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owner :- And semble, that brokers with
PEREZ AND ANOTHER V. ALSOP. Trinity Term.
ACTION by shipper against master, on a bill of lading, The freight being
1st June, 1861, whereby the defendant promised the entire, is not plaintiffs that goods of the plaintiffs shipped on board his lost or waived by allowing ship at Seville should be delivered at London to the plainpart of the 2:
tiffs, or their assigns—he or they paying freight as per taken away on charter-party. payment of a portion only of Breach : non-delivery of the goods to the plaintiffs or the freight, without some their assigns, on payment of freight as per charter-party. express con
Second count, that the defendant was in possession of tract with the express or im. goods of the plaintiffs, on which he had a lien for freight; plied authority of the ship and, in consideration that the plaintiffs would pay 651. to
" Ellis and Newman, the defendant promised them to de
liver the goods to them. only the ordi. nary authority Breach : non-delivery; whereby they had to pay more freight, have than was due, in order to get the goods. no authority to enter into such
Third count: in detinue. a contract. Pleas (to each of the special counts): denying the con
tract and breach in each.
And, to the last count, setting up a lien on the goods.
Replication in denial, and new assignment-detention for different purposes; and also a further replication, setting up the agreement with Ellis and Newman, stated in the second count. Issue.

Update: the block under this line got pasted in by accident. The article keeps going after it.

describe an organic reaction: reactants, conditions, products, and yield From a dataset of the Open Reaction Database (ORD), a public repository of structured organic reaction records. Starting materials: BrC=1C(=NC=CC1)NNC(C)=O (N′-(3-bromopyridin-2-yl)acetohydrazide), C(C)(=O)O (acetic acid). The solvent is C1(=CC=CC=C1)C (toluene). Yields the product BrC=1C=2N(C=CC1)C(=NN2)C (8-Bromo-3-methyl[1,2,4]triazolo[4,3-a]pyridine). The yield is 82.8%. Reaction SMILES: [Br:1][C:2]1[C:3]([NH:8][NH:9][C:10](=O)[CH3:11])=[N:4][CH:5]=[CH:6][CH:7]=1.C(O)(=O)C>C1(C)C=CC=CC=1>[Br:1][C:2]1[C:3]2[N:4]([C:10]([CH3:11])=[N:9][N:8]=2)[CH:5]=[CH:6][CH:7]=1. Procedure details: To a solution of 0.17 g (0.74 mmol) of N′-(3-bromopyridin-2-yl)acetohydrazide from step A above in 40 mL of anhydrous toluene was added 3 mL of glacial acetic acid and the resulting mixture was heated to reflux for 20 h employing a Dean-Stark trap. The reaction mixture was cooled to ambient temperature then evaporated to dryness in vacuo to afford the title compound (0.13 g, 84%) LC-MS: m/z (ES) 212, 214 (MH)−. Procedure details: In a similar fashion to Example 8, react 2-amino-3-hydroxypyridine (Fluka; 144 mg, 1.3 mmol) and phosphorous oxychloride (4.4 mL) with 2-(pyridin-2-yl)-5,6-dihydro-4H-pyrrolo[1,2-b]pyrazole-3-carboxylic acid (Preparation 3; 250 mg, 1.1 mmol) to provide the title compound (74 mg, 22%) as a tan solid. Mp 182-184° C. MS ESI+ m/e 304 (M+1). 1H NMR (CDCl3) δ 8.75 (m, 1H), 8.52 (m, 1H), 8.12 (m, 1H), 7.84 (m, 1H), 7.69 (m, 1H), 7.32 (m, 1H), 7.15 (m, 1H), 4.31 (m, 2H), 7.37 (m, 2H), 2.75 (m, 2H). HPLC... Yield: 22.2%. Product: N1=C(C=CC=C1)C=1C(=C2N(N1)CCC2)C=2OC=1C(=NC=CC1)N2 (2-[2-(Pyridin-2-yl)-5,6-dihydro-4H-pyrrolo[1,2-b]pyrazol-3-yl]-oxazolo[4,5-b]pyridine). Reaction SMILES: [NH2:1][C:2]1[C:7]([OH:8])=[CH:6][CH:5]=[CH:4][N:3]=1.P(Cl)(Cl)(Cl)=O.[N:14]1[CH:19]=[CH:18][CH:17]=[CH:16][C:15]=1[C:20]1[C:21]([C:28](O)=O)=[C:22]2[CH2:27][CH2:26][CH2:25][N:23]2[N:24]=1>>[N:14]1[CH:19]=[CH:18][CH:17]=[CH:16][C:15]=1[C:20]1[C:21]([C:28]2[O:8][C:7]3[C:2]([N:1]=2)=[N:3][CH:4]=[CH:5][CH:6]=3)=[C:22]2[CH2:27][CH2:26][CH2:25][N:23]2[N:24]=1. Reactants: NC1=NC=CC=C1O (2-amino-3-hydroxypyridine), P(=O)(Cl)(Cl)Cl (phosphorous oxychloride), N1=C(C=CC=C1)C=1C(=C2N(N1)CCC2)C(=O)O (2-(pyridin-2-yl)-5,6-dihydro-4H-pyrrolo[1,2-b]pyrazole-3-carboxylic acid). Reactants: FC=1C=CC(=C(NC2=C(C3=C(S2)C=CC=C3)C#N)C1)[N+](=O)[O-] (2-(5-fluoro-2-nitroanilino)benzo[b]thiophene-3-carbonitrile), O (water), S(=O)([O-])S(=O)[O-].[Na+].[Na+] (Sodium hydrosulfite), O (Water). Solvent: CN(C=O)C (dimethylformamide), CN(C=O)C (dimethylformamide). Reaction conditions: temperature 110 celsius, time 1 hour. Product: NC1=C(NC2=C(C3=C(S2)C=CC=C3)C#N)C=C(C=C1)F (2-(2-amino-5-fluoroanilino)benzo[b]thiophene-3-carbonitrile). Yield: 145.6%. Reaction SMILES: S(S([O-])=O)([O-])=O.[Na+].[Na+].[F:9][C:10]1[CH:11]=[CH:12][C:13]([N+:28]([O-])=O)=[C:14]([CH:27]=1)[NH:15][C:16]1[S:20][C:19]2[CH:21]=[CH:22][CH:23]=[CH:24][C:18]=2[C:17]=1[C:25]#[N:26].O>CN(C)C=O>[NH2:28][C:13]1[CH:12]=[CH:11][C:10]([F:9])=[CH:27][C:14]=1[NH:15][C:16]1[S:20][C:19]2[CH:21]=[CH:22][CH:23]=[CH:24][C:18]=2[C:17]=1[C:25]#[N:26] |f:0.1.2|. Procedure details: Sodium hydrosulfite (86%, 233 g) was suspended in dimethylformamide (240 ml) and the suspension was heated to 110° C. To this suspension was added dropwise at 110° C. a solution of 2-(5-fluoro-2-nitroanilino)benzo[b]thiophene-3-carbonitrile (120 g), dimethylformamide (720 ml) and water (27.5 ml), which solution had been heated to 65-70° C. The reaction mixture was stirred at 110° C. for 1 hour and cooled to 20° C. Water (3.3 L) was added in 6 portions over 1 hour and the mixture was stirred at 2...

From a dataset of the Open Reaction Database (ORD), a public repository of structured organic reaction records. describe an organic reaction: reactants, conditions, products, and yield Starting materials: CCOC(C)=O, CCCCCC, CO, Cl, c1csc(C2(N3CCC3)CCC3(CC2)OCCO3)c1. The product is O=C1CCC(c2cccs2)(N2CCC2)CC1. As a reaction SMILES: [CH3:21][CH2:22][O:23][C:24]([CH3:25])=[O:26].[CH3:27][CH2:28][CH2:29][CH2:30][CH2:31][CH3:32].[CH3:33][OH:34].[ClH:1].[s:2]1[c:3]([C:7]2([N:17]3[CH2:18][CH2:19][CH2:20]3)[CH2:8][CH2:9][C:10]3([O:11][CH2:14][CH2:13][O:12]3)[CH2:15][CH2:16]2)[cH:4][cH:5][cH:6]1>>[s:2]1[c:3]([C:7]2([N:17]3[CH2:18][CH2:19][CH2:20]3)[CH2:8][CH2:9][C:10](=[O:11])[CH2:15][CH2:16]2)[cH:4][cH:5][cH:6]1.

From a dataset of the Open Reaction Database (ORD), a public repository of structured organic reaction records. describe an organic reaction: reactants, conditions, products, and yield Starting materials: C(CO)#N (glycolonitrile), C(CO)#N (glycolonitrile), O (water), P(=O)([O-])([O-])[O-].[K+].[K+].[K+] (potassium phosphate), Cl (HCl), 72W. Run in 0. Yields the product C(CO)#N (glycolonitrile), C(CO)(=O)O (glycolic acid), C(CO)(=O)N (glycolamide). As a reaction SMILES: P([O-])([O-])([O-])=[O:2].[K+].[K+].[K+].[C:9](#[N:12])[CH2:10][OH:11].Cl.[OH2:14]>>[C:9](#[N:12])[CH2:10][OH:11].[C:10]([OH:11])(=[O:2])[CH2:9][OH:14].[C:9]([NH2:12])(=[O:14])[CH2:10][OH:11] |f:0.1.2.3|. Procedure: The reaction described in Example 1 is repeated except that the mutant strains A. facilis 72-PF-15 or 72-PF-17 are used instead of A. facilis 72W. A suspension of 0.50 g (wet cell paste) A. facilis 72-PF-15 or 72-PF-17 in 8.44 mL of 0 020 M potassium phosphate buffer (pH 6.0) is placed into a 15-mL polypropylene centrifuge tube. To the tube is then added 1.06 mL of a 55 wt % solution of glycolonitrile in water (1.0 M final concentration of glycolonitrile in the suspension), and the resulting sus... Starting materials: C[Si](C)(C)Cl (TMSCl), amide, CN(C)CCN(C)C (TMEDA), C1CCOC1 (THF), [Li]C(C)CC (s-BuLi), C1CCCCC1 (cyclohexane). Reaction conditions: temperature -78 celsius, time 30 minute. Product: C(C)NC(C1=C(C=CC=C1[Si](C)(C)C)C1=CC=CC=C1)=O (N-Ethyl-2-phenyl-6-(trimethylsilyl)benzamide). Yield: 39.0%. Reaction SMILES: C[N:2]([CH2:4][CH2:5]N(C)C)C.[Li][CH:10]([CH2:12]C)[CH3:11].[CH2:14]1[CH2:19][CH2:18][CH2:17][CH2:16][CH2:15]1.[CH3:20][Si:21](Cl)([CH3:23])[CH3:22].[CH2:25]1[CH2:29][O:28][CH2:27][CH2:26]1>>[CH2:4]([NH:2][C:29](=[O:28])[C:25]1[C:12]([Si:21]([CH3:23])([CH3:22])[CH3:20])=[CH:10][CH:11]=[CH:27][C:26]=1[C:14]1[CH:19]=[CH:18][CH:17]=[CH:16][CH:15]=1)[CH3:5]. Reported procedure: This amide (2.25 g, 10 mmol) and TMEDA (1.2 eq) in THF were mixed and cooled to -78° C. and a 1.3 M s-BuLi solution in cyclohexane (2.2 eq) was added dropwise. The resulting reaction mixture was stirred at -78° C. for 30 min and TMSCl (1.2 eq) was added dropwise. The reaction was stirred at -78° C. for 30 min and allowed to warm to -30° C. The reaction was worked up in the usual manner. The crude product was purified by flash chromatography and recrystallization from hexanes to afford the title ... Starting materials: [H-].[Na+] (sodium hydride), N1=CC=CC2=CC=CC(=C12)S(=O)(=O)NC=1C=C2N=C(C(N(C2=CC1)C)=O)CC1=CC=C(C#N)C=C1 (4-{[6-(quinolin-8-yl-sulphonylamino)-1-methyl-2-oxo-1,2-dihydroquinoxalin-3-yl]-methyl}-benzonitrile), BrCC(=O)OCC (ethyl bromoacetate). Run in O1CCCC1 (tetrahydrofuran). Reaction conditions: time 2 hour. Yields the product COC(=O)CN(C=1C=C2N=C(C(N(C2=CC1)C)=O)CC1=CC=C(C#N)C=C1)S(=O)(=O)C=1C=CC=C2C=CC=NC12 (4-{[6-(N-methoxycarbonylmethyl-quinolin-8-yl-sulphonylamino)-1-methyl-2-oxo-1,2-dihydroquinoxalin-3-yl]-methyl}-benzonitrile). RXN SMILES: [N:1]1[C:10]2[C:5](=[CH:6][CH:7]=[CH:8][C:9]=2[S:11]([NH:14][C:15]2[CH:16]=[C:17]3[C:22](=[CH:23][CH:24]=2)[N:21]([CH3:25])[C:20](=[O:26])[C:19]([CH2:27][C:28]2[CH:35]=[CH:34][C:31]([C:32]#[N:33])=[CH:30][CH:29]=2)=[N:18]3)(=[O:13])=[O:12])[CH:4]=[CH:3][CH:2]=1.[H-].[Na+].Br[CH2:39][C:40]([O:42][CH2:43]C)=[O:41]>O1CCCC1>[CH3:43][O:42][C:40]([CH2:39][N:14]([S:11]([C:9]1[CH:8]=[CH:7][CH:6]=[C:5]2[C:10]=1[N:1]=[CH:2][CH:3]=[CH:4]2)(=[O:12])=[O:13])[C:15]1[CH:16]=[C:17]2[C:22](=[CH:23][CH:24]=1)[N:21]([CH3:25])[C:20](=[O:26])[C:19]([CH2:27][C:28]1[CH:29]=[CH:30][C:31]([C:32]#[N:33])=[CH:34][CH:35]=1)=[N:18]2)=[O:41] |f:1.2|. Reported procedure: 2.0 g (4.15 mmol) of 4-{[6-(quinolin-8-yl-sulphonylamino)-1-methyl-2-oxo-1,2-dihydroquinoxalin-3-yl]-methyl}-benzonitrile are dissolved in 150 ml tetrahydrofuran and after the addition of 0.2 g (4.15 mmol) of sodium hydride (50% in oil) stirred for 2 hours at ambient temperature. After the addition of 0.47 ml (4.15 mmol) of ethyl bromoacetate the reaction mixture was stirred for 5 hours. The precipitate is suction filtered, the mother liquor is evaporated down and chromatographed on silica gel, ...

M. Smith and Dowdeswell for the plaintiff.
The plaintiffs were Spanish merchants; the defendant was master of the ship.
On the 26th April, 1861, the ship, with four others, was chartered to Euthoneus, by Ellis and Newman as agents of the ship, for 1,200 tons of lead, at 16s. per ton, to sail from Seville on the 31st May, under a penalty of 51. a day for delay in being ready to load.
Euthoneus transferred their interest in the charter to the plaintiffs, who were not ready to load the cargo in time to 1862. complete within the last day.
PEREZ On the 7th June the ship sailed, the bill of lading being and Another dated on the 6th. There was thus a delay of six days.
Alsor. There was a conflict of evidence as to who was to blame for this delay.
On the 15th July, Ellis and Newman, the ship's agents, wrote to the plaintiffs that the ship had arrived, and asking them to take the lead as soon as possible.
The defendant, the captain, refused, however, to deliver the cargo until the full freight was paid, which came to 1061.
The plaintiffs claimed to deduct 301. for six days' penalty under the charter-party, which would leave 721. only due.
On the 20th July the plaintiffs went to Ellis and Newman, who said they could not settle the dispute, but that if the plaintiffs would pay 65l. on account of freight, they would give an order as to the cargo, and the matter might afterwards be settled.
The plaintiffs paid the 651. to Ellis and Newman, and got a receipt“ on account of freight,” and also a delivery order, upon which, however, the defendant, the master, refused to deliver more of their goods, the freight of which that sum would cover.